Key points:

- The ranges of the En-ROADS sliders are not equivalent between sliders.

- We selected the ranges of the sliders to reflect a distribution of possible policy proposals, but it is somewhat subjective.

- The difficulty of taking these actions in the real world is not equivalent between sliders.



How do I learn more about the slider settings?


The En-ROADS User Guide contains information about the ranges of each En-ROADS slider in the “Slider Settings” sections for each slider. The full User Guide can be accessed here: https://docs.climateinteractive.org/projects/en-roads/en/latest/ or you can access the User Guide section for each slider in the advanced settings of that slider by clicking the three dots next to the slider’s name and then the “i” button on the top right of the advanced settings panel:





The ranges of energy supply sliders (Coal, Oil, Natural Gas, Bioenergy, Renewables, and Nuclear) are equivalent in their percentage change in cost

On the left side of the En-ROADS control panel you can find the energy supply sliders: coal, oil, natural gas, bioenergy, renewables, nuclear, and new zero-carbon energy. 

New zero-carbon energy is explained below. For the other energy supply sliders, each slider is divided up into input levels, e.g. “status quo,” “subsidized,” “taxed,” and “highly taxed.” The sliders are set to reflect a similar percentage cost increase or decrease for each input level. For example, the “highly taxed” input level is adds a 60% to 30% tax for all of these sliders, which translates to +$2.00 to + $1.00 (U.S. dollars) added to every thousand cubic feet of natural gas, +$30 to +$15 added to every barrel of oil, and +$40 to +$20 added to every ton of coal. So if you want to highly tax both coal and oil, you can move those sliders to “highly taxed” without needing to know the exact numbers — the model takes care of this for you! 


Examples:

Coal slider settings:


Oil slider settings:


The New Zero-Carbon Energy slider has a unique range

The New Zero-Carbon energy slider has different settings. It can be set to “Breakthrough” or “Huge Breakthrough.” The “Breakthrough” input level means that the new zero-carbon energy source is initially twice the price as coal when it becomes commercially available. The “Huge Breakthrough” input level means that the new zero-carbon energy source is initially the same price as coal when it becomes commercially available. Coal is very cheap compared to all other energy sources except for wind and solar, which have dropped significantly in cost in recent years. You can compare the cost of electricity production from different energy sources in the “Marginal Cost of Electricity Production” graph in the Financial graph category.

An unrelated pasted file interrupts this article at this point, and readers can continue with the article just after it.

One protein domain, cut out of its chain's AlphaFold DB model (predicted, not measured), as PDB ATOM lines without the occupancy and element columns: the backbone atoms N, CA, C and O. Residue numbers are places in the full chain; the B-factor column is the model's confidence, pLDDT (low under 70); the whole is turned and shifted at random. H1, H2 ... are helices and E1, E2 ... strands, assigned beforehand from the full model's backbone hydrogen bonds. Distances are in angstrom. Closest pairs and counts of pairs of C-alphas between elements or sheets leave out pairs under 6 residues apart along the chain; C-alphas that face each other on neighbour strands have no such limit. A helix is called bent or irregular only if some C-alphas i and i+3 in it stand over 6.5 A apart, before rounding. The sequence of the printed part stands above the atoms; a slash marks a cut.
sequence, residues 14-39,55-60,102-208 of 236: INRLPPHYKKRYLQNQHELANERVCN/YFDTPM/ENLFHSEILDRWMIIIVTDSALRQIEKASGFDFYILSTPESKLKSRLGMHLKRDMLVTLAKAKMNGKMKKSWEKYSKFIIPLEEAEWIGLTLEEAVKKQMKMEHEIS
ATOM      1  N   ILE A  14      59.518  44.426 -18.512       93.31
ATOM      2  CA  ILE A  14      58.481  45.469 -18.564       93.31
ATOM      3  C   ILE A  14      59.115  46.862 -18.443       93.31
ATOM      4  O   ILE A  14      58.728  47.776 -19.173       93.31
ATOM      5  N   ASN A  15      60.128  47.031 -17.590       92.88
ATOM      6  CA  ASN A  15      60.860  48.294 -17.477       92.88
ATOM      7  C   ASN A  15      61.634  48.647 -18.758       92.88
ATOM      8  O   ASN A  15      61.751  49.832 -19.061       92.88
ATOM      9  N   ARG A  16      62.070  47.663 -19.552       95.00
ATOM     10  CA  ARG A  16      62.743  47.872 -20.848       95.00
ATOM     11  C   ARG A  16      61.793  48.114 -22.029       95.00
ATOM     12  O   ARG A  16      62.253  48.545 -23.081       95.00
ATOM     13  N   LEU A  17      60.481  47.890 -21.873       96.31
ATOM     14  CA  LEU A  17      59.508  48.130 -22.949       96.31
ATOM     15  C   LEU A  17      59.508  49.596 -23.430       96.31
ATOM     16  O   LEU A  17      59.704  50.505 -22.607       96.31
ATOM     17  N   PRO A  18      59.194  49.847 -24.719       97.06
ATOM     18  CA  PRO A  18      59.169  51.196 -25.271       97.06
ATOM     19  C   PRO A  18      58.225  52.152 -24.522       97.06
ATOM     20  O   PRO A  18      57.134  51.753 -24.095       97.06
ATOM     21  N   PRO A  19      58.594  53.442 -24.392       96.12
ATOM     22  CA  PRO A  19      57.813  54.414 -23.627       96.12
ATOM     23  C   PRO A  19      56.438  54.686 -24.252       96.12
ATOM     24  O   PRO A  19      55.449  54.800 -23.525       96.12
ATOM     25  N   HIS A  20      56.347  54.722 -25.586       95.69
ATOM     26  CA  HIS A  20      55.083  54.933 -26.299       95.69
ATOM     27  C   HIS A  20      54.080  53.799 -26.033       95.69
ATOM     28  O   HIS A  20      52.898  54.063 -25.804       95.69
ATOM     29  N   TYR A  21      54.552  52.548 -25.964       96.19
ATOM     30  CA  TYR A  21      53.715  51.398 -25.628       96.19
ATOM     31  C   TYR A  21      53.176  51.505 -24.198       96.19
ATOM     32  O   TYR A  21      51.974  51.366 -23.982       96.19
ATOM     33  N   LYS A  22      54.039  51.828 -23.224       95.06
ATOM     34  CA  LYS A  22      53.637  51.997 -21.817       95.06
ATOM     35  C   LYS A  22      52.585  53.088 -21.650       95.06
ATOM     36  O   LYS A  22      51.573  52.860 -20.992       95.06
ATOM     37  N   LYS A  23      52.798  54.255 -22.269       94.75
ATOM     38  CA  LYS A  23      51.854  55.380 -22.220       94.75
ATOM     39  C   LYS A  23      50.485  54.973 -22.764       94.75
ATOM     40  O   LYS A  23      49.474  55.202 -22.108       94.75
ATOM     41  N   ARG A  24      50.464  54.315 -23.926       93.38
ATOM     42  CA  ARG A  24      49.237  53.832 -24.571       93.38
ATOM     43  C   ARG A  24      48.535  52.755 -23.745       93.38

Example: New Zero-Carbon set to "Breakthrough" (scenario here)



The ranges of other sliders are not equivalent to each other

The other sliders in En-ROADS have unique ranges, and the ranges are not equivalent between sliders. For example, the maximum range of the Carbon Price slider is $250/ton, which is equivalent to $660/tce tax on coal. The maximum range of the Coal tax slider is $110/tce. So the Carbon Price slider has a greater range of impact on the cost of coal  than the coal tax/subsidy slider. 


The difficulty of taking these actions is not necessarily equivalent

Similarly, the difficulties of implementing the policies of each slider are not equivalent. That is, implementing the maximum (or minimum) values of each slider does not present an equivalent degree of difficulty to enact in the world. For example, moving the Transport Electrification slider to its maximum (5% per year) is not necessarily as difficult as reducing deforestation by 10% a year (moving the Deforestation slider to “highly reduced”). 


Sliders affect other parts of the system

Think of the sliders at the bottom of En-ROADS as a control panel, and the graphs up top as a display of what’s going on in the system. When you move a slider, it will have ripple effects across the whole system, including affecting the result of other sliders that you can move.

For example, if you subsidize renewables, you’ll notice in the graphs that the proportion of transport and buildings and industry that is electrified increases, even though the electrification sliders were not moved. See this scenario here: https://en-roads.climateinteractive.org/scenario.html?v=21.11.0&p16=-0.03&g0=46&g1=45



En-ROADS is a dynamic model of a whole system: an action in one sector (subsidizing renewables) will cause changes in another sector (electrification of transport and buildings and industry). Just like in the real world, making renewable energy cheaper will incentivize companies to build more electric vehicles, charging stations, heat pumps, etc. 

If you also move the Transport Electrification slider in this scenario, this will cause additional electrification: (https://en-roads.climateinteractive.org/scenario.html?v=21.11.0&p16=-0.03&p53=53&g0=46&g1=45):



What if the sliders have overlapping effects?

Sometimes when you move a slider, it does not have as much of an effect as you might expect, because it overlaps with other actions that you’ve already taken. For example, if you have already added a carbon price in your scenario, and then you add a tax on coal, you will not see as much of an impact as you would if you just added the tax on coal. The carbon price already did a lot to discourage coal use.

For a summary of this phenomenon, watch this video:

"Multiple Sliders Paradox" video


We selected the ranges of the sliders to reflect a distribution of possible policy proposals, and we acknowledge that some policy proposals may be outside the range of the sliders.